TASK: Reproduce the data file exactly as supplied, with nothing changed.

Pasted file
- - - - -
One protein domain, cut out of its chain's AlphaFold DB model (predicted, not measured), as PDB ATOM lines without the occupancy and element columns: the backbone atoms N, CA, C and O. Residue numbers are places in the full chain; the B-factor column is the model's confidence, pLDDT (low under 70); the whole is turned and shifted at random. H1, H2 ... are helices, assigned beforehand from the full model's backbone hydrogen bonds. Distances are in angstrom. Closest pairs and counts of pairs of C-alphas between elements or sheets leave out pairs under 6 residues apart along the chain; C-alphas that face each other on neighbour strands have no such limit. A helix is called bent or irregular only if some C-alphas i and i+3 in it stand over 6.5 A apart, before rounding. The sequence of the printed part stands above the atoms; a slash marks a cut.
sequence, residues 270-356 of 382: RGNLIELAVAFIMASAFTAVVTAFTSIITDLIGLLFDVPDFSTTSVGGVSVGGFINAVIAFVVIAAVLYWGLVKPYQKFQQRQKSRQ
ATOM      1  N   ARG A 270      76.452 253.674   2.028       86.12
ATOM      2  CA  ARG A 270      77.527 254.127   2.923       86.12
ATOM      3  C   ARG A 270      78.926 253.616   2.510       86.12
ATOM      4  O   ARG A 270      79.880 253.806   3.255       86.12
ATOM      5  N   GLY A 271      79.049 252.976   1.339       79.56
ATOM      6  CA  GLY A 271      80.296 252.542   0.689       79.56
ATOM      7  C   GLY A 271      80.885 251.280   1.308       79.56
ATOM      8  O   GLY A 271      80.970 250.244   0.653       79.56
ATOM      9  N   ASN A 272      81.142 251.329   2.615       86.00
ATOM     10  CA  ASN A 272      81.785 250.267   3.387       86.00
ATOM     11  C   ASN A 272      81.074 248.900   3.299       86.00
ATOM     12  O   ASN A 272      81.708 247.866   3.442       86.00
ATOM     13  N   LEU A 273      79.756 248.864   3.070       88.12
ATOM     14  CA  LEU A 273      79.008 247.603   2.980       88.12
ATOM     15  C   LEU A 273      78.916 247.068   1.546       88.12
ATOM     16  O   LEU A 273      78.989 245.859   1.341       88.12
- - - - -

One protein domain, cut out of its chain's AlphaFold DB model (predicted, not measured), as PDB ATOM lines without the occupancy and element columns: the backbone atoms N, CA, C and O. Residue numbers are places in the full chain; the B-factor column is the model's confidence, pLDDT (low under 70); the whole is turned and shifted at random. H1, H2 ... are helices, assigned beforehand from the full model's backbone hydrogen bonds. Distances are in angstrom. Closest pairs and counts of pairs of C-alphas between elements or sheets leave out pairs under 6 residues apart along the chain; C-alphas that face each other on neighbour strands have no such limit. A helix is called bent or irregular only if some C-alphas i and i+3 in it stand over 6.5 A apart, before rounding. The sequence of the printed part stands above the atoms; a slash marks a cut.
sequence, residues 270-356 of 382: RGNLIELAVAFIMASAFTAVVTAFTSIITDLIGLLFDVPDFSTTSVGGVSVGGFINAVIAFVVIAAVLYWGLVKPYQKFQQRQKSRQ
ATOM      1  N   ARG A 270      76.452 253.674   2.028       86.12
ATOM      2  CA  ARG A 270      77.527 254.127   2.923       86.12
ATOM      3  C   ARG A 270      78.926 253.616   2.510       86.12
ATOM      4  O   ARG A 270      79.880 253.806   3.255       86.12
ATOM      5  N   GLY A 271      79.049 252.976   1.339       79.56
ATOM      6  CA  GLY A 271      80.296 252.542   0.689       79.56
ATOM      7  C   GLY A 271      80.885 251.280   1.308       79.56
ATOM      8  O   GLY A 271      80.970 250.244   0.653       79.56
ATOM      9  N   ASN A 272      81.142 251.329   2.615       86.00
ATOM     10  CA  ASN A 272      81.785 250.267   3.387       86.00
ATOM     11  C   ASN A 272      81.074 248.900   3.299       86.00
ATOM     12  O   ASN A 272      81.708 247.866   3.442       86.00
ATOM     13  N   LEU A 273      79.756 248.864   3.070       88.12
ATOM     14  CA  LEU A 273      79.008 247.603   2.980       88.12
ATOM     15  C   LEU A 273      78.916 247.068   1.546       88.12
ATOM     16  O   LEU A 273      78.989 245.859   1.341       88.12